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Janet Roberts

Working with ChoiceMail
By Janet Roberts

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When is it worth your while to jump through an extra hoop to get your ezine past a spam filter?

ChoiceMail, a spam filter by DigiPortal Software, requires senders to verify themselves before allowing questionable messages to go through.

For publishers, this adds another step to the confirmation or delivery process, which can also mean one more chance to lose a subscriber.

You have to fill out a form at a Web site in which you state your name and business. If your recipient approves, your message goes through. If you don't do it, or if the recipient rejects your explanation, ChoiceMail discards your message.

  • How should you reply, if at all? Ask yourself:

  • How much time do I spend now on subscriber management?

  • How many messages like this do I get now?

Is this subscriber worth the time I will spend filling in the blank and waiting for approval?

If you're building a list, you should go for it, as annoying as it might be, because you could end up with a solid-gold, active reader. (You're gambling, though, because the user could reject you anyway, and you'll have to delete that address.)

The cost could outweigh the benefit, though, if your readership is in the upper five or six figures and you're already up to your ears with management issues.

The Message

This is the message ChoiceMail sends to people who are in the gray area between the recipient's whitelist of approved senders, whose messages shoot right through, and the blacklist of rejects, who get deleted automatically:

"You recently sent a message to me at the email address . To help cope with the ever increasing volume of junk e-mail, I am using ChoiceMail, a permission-based e-mail filtering tool. Your original e-mail is being held by ChoiceMail until you complete the following simple one-time process.

"Please click on the link
"When your browser opens, fill in your name and a short reason for wanting to send email to me. If your reason is acceptable, your first email and all subsequent e-mails from you will be delivered to me normally. "There is no need to send your original mail again.

"Please visit DigiPortal Software's web site at to find out how ChoiceMail can help prevent your in-box overflowing with junk e-mail!

"Please note that if you don't register within 4 day(s), all the messages you sent will be automatically deleted."

Ezine-Tips reader Stacy Strunk, who publishes a newsletter for the Filter Forum, received this message from a subscriber and passed it on to us, with a comment:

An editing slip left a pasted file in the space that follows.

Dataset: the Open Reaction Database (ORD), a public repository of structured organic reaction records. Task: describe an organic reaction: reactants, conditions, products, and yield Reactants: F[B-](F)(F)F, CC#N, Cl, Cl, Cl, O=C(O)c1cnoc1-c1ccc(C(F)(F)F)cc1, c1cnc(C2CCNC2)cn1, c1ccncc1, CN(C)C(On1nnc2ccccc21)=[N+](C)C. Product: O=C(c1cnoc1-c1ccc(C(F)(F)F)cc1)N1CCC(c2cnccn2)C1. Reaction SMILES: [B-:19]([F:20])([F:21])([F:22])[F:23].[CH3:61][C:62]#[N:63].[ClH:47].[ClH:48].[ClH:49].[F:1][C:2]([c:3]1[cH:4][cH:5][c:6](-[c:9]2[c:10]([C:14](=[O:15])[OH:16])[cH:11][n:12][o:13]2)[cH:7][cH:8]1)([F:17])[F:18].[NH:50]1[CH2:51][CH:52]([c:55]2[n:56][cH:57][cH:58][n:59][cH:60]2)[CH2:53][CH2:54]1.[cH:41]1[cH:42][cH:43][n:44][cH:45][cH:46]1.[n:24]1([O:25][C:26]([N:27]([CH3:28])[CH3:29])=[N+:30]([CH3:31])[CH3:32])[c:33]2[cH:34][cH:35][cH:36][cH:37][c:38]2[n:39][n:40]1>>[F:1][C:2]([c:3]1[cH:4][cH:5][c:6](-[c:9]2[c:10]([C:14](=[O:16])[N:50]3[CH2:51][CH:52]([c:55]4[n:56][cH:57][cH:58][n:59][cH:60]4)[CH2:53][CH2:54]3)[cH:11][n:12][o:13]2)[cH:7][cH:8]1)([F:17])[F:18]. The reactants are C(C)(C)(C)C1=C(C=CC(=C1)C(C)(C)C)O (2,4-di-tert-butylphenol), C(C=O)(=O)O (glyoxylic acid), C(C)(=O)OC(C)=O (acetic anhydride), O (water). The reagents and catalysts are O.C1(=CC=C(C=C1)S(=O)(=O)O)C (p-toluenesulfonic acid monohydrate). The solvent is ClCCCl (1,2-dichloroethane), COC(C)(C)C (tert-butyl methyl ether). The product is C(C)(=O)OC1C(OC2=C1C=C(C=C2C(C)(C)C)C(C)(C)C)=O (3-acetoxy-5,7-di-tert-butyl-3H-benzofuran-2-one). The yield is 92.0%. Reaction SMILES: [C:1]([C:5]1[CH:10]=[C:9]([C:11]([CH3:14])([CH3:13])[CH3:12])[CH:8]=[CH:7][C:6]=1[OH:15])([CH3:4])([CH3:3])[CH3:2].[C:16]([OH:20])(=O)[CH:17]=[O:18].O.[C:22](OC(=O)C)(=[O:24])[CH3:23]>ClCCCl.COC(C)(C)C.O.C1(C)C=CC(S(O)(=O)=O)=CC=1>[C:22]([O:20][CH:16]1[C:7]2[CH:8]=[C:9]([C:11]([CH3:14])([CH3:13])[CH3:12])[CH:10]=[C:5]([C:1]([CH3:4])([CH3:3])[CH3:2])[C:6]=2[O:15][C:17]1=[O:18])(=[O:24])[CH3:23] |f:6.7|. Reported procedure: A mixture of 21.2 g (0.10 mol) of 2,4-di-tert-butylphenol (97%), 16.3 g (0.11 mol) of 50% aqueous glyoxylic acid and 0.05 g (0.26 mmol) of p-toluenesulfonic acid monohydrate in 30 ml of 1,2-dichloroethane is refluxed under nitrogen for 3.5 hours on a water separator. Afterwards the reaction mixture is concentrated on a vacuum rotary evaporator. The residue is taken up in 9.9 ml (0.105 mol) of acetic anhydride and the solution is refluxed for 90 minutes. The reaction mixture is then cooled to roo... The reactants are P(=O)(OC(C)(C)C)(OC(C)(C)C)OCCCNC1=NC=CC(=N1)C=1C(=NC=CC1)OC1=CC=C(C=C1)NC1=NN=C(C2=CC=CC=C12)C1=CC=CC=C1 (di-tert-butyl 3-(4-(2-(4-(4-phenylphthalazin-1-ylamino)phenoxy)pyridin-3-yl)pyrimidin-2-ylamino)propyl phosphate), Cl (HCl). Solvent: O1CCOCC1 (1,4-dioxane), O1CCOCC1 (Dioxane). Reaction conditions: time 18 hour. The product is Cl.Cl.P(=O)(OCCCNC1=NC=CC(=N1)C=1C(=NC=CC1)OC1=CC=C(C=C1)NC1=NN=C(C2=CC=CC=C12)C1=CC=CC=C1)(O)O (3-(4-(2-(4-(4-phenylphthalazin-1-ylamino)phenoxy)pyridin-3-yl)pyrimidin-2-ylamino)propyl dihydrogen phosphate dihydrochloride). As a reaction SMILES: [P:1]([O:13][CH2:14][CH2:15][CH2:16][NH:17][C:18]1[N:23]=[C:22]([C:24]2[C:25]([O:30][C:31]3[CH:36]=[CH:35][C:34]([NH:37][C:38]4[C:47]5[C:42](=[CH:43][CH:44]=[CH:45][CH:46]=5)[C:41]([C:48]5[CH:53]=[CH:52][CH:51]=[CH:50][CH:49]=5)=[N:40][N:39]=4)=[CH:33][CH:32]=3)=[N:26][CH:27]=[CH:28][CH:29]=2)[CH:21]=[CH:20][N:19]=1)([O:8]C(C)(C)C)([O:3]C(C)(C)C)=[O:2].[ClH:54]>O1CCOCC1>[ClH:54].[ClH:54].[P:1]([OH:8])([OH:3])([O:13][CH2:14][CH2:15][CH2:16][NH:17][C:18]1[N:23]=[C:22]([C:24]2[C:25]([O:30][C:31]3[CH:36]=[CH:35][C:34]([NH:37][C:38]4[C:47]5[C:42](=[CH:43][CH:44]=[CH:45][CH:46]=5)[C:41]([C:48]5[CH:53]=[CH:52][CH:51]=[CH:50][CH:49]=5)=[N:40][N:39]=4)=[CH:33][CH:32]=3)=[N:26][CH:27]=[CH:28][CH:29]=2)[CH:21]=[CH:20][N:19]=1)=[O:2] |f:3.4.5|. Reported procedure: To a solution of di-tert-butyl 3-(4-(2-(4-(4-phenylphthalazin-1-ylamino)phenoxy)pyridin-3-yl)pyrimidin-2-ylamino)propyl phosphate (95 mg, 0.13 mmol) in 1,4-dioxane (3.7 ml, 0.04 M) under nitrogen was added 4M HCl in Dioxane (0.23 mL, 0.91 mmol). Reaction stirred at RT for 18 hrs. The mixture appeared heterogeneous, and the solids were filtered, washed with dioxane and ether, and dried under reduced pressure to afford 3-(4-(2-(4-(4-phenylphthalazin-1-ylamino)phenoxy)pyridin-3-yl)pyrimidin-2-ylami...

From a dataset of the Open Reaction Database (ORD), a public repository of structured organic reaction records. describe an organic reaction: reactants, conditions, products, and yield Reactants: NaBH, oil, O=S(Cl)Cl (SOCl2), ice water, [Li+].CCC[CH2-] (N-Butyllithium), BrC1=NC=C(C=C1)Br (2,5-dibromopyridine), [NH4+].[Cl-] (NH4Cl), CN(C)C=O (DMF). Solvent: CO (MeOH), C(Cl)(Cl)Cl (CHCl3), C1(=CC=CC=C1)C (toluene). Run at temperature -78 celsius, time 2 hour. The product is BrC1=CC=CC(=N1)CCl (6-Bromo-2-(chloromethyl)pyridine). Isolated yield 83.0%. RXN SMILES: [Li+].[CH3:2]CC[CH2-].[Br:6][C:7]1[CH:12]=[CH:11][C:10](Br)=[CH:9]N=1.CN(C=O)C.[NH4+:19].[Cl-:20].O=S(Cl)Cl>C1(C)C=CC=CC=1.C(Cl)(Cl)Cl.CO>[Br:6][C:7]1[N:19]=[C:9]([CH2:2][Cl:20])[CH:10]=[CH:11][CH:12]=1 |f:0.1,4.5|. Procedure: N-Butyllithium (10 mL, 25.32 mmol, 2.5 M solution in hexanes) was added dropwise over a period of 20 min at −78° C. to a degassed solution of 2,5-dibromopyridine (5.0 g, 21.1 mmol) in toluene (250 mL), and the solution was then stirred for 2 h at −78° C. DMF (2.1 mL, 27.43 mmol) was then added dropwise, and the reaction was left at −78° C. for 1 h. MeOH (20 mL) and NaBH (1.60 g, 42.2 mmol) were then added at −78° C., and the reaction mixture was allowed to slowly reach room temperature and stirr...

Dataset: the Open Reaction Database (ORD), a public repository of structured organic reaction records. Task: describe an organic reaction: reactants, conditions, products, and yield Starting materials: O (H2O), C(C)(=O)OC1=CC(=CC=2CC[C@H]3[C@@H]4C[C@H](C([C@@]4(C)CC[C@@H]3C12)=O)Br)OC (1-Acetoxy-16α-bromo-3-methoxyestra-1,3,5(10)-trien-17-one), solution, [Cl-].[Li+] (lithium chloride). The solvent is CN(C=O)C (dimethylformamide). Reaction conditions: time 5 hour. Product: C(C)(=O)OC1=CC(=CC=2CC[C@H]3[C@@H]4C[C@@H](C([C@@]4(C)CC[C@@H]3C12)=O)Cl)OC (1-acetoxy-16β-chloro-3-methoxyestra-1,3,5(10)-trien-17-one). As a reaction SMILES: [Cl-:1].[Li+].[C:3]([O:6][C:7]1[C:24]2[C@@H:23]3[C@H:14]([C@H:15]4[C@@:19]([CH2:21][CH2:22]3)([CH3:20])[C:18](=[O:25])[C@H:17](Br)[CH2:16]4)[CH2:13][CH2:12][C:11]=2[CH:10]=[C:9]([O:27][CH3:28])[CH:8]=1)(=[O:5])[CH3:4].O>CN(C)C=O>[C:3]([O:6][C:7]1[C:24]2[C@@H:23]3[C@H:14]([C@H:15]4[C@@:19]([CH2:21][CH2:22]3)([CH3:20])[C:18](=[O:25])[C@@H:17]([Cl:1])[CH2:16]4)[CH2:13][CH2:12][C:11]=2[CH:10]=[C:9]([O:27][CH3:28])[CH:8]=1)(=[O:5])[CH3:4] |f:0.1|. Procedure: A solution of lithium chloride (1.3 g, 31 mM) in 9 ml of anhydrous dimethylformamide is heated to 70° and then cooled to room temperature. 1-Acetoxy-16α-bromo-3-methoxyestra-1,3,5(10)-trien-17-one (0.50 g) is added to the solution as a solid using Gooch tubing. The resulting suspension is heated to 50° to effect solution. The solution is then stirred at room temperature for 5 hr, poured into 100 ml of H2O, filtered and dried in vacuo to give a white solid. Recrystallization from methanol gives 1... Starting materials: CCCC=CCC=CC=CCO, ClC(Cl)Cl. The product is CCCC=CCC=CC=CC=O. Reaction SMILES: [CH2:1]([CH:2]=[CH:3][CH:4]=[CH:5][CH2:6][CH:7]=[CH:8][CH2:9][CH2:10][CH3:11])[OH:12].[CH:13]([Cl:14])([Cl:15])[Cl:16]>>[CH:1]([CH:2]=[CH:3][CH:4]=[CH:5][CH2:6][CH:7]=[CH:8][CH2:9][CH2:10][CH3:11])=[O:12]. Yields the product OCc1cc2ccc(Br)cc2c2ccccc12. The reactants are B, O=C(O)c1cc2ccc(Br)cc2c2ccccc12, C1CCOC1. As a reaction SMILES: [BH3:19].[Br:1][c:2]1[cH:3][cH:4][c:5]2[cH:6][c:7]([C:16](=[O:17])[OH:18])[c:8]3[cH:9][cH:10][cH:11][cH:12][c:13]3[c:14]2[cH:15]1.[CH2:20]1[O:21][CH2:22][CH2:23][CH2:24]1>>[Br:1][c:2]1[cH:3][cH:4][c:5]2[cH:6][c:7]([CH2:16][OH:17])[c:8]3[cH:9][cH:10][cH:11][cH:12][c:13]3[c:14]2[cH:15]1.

"As for me, I decided it wasn't worth my time to go through the annoying process and unsubscribed the user. (That's probably what he would have wanted anyway.) I imagine spammers wouldn't have even done that much, they would have ignored the message altogether and let it sit in the queue."

The Web Form

When you click on the link -- which will require several cut-and-pastes because it's so long; Stacy's example had 181 characters -- you'll get a screen with this information:

"The recipient, , is using ChoiceMail, a permission-based email system, to block unsolicited email. ChoiceMail requires that you, , obtain permission in advance to allow your emails to be seen by the recipient. This process is intended to prevent disruptive junk mail from interrupting the recipient. The recipient requests that you fill in the form below. There is no need to resend your original email message.

"You will be notified automatically if the recipient decides to accept email from you. Please note however, that you might not be notified if your request is rejected.

Your email address:
Your name:
Reason to contact
"Please enter the code sequence displayed in the framed box above."

Should You Respond?

Although users have raved about ChoiceMail's effectiveness, it does pose a disadvantage for publishers. You are, in effect, having to secure permission twice in order to get your email delivered, whether it's to complete the subscription-request process or to deliver your ezine.

Walter Mossberg, who covers technology for the Wall Street Journal, had this caveat in an otherwise-positive review posted on DigiPortal's site:

"The program did initially block a few automated mailings I wanted, such as newsletters and purchase confirmations from online merchants. But I simply clicked on these inside ChoiceMail and they were delivered, and the senders added to the approved list. I got only one permission request. Because it was from a marketer, I refused it."

What's an appropriate response? Stacy chooses to delete rather than fill out the form: "I bought my list about a year ago, now, from another newsletter owner who was going out of business. I'm still deleting the address of angry people who claim they were never subscribed to any newsletter. So, when I see a wall go up, I don't argue, I just delete."

This message also shows up at times at Ezine-Tips. We do fill out the form, although the idea that we're confirming a confirmed request is a bit galling.

However, the silver lining is that you're probably collected a more engaged subscriber. If the subscriber approves your explanation, you go right to the "good" list. You might be tempted to write "Because you subscribed, you #@$%*!" but that will probably get you a fast trip to the dark side.

Ezine-Tips for October 07, 2002

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